Unmasked by X-rays

Unmasked by X-rays

Author: Angewandte Chemie International Edition

Unmasked by X-rays

To gain a better understanding of cellular processes, it is crucial to observe which physiological responses are elicited by substances such as signaling agents, pharmaceuticals, or toxins. This is possible with high spatial and temporal resolution when the active substance is deactivated by a mask that can be removed in a controlled fashion in situ—through irradiation with light. A team led by Peter Dalko, University of Paris, France, has developed a method that also allows for the use of X-rays for unmasking. As the researchers report in the journal Angewandte Chemie, the mask must be equipped with an antenna to receive the X-ray radiation.

Conventional masks come off when irradiated with UV, IR, or visible light. However, this can only penetrate a maximum of about 100 µm deep into tissues. Despite fiber-optic probes and other improved systems for directing the light, it continues to be a challenge to deliver light deeper into tissue. X-rays are able to penetrate several centimeters into soft tissue; however they cannot remove the masks. In order to remove the mask from an active substance, chemical bonds must be broken. This doesn’t work because organic molecules absorb X-rays very poorly.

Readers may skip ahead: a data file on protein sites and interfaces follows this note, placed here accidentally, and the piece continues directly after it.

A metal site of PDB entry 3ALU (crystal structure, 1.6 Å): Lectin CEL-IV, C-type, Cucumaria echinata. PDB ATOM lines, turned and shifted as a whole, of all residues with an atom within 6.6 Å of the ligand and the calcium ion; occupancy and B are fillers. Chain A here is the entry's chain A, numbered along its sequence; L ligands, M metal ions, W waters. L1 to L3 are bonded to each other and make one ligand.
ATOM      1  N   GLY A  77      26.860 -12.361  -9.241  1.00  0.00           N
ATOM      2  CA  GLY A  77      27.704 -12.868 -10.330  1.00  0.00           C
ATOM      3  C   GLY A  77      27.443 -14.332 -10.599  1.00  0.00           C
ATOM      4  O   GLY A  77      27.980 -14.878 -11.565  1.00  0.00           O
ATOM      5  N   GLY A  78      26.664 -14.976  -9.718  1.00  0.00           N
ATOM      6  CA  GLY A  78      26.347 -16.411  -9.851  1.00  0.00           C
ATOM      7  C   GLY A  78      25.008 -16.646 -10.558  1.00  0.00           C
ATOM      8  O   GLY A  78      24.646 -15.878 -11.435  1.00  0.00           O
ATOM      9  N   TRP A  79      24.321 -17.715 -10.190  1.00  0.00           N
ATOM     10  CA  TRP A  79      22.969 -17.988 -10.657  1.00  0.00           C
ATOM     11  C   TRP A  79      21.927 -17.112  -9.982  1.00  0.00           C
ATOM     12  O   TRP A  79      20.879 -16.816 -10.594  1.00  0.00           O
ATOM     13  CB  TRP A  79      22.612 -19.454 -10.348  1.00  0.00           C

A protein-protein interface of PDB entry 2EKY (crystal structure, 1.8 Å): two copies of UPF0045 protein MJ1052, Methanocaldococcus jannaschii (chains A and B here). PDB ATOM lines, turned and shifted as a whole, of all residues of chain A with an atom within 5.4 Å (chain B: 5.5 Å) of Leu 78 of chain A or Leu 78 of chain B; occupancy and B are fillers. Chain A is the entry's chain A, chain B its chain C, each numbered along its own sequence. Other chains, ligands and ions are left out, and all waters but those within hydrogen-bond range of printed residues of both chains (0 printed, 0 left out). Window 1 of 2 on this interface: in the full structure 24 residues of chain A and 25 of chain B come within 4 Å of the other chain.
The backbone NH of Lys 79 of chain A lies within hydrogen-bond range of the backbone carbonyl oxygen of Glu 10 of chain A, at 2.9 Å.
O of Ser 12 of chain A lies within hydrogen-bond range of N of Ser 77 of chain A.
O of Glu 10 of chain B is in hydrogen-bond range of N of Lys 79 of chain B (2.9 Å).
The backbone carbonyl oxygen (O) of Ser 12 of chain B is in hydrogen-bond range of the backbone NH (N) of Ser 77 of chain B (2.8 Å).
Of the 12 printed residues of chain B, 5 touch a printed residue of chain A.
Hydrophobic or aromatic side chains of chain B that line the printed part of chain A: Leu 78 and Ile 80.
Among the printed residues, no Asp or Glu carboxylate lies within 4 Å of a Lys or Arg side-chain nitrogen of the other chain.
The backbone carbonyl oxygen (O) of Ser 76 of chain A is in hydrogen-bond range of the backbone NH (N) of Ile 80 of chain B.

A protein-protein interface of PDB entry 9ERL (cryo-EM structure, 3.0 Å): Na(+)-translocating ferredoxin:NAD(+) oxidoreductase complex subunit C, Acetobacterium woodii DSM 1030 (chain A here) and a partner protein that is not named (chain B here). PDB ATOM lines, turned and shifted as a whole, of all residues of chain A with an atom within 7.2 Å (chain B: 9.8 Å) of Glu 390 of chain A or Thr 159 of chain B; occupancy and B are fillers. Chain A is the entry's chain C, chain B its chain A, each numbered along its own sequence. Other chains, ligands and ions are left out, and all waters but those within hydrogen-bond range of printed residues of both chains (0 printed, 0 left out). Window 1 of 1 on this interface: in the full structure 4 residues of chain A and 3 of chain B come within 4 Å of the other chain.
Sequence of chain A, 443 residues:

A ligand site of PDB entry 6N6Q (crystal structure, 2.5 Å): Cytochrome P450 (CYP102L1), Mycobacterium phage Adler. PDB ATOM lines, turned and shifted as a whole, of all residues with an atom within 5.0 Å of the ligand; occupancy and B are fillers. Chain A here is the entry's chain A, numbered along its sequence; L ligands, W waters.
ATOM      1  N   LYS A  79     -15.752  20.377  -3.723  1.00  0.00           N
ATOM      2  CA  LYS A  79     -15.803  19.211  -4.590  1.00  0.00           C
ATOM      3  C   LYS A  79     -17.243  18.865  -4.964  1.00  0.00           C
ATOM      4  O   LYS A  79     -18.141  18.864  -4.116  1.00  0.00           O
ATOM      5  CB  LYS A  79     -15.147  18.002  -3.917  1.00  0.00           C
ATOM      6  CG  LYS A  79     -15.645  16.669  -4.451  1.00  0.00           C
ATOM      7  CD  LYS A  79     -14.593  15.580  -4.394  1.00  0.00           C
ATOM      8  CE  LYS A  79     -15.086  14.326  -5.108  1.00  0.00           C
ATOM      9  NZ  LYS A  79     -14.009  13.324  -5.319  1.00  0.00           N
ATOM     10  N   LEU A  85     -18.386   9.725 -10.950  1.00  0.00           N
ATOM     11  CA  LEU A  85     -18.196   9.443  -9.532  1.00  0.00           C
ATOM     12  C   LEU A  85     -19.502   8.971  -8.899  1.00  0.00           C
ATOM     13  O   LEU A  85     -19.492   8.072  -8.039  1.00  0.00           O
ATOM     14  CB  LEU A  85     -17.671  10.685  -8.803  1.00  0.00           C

Heavy Metal Antennas

The French scientists have now used a trick to overcome this hurdle: They use heavy metals as molecular antennas to absorb the X-ray radiation and transfer the energy to the masked molecules.

The researchers deactivate their active molecules by attaching them to an aminoquinoline molecule, a broadly used mask that is normally split off by UV light. For an antenna, they attached a complex of the rare-earth metal gadolinium to this mask. The gadolinium complex was originally developed as a contrast agent for magnetic resonance imaging.

When irradiated with X-rays or gamma rays, the gadolinium absorbs the light energy. This causes one of its electrons to be ejected and transferred to the mask. In consequence, the chemical bond between the mask and the active agent is broken, releasing the agent.

In addition to the study of physiological processes, this method of releasing active substances from their antenna-equipped masks with X-rays could also be a new approach for the phototherapeutic treatment of tumors. A chemotherapeutic agent could be introduced to the body in a masked and thus nontoxic form and targeted to the tumor. As the antenna serves as a probe for magnetic resonance imaging, the tumor can be observed by MRI. By irradiating the tumor with X-rays, the masked agent can be photolyzed locally to release the active agent very specifically in the diseased tissue. This would protect healthy tissue and reduce side effects.

Unmasking active substances with x-ray radiation

Image: (c) Wiley-VCH

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